Recently, Singapore has been facing a sharp increase in dengue cases. According to a report in The Straits Times, the number of cases has crossed the 8,000 mark in just the first five months of this year, far exceeding the 5,258 cases reported in all of 2021. As of the latest updated figures by the National Environment Agency (NEA), the number of reported cases for the week ending 13 May is 1,055 cases, an increase of 200 from the previous week. In addition to ongoing islandwide dengue inspections, NEA has intensified prevention and outreach efforts that will continue over the next few months.
With dengue cases rising sharply in Singapore, NEA has urged citizens to partake in an “urgent collective community effort” in order to fight the surge. Residents of JRTC are urged to take immediate action to reduce the mosquito vector population by routinely practising the Mozzie Wipeout to target common breeding habitats.
B-L-O-C-K – steps to the Mozzie Wipeout
- Break up hardened soil
- Lift and empty flower pot plates
- Overturn pails and wipe their rims
- Change water in vases
- Keep roof gutters clear and place BTI insecticide inside
In addition, if you stay in a dengue cluster area or see many adult mosquitoes around, do the additional “SAW” steps of the Mozzie Wipeout.
SAW – additional steps to the Mozzie Wipeout
- Spray insecticide in dark corners around the house
- Apply insect repellent regularly
- Wear long-sleeve tops and long pants
NEA strongly encourages members of the public to download the myENV app. The app will alert users when there is a dengue cluster or high mosquito population near their homes. Residents can also play their part in preventing cases from increasing further by cooperating with NEA officers when they come to their homes for regular inspections.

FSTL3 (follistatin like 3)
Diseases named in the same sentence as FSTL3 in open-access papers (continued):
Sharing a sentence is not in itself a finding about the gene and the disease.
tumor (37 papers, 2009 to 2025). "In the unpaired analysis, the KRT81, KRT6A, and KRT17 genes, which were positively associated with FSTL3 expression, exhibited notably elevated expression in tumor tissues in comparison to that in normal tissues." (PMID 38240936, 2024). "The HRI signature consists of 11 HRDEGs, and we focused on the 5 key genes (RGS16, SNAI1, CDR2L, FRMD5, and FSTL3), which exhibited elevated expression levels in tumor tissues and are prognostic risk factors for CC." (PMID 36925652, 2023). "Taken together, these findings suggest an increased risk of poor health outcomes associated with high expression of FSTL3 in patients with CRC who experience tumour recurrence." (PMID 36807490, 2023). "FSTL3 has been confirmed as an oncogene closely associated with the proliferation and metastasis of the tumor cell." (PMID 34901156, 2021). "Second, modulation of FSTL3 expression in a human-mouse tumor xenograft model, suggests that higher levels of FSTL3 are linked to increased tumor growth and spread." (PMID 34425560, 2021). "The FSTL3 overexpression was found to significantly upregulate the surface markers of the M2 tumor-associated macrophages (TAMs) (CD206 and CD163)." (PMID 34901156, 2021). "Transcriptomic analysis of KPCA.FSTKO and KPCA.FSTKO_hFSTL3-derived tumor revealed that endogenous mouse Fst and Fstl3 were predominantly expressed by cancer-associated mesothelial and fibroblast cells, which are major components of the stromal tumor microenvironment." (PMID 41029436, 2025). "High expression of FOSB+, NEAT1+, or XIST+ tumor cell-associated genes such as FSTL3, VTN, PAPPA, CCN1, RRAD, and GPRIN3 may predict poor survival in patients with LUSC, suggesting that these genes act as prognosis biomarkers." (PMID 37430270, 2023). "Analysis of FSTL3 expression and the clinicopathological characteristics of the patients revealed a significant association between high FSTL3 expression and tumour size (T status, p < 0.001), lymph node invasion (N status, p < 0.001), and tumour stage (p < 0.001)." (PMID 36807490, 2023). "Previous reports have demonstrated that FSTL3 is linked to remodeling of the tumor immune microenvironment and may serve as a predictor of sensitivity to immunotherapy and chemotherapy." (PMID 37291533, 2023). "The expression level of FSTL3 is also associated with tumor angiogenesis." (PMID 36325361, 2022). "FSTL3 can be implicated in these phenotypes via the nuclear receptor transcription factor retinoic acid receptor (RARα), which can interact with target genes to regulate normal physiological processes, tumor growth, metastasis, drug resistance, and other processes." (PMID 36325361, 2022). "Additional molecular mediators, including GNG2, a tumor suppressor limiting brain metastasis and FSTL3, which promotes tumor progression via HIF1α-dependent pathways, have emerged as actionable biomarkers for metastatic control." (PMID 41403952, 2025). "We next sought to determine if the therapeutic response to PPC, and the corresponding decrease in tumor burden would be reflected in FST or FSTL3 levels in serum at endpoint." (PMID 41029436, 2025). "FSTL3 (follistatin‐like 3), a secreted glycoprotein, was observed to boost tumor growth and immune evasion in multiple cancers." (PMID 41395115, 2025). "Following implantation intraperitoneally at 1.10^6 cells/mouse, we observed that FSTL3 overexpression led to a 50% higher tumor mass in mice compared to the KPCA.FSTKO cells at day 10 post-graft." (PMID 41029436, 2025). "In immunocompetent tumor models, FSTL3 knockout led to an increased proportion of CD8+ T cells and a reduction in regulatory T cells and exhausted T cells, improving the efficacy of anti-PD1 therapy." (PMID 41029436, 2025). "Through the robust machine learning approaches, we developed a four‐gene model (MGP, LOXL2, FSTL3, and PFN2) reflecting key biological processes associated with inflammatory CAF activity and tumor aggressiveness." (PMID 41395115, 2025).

While the five largest dengue clusters (as of 13 May 2022) are not located within Jurong-Clementi, it is critical that residents continue to remain vigilant towards potential outbreaks near them.
Did you know…
- Dengue is not spread via human contact and can only be transmitted through the bite of a female Aedes mosquito.
- You are more likely to get bitten in the daytime as Aedes mosquitoes are diurnal (active during the day).
- It has been found that the Aedes mosquito’s favourite spot to bite a human is below their elbow/knee.
- You shouldn’t take aspirin or other painkillers when infected with dengue, as both dengue and painkillers thin your blood. Taking painkillers when sick with dengue may lower your platelet count even further.
- A vaccine to cure dengue has yet to be found.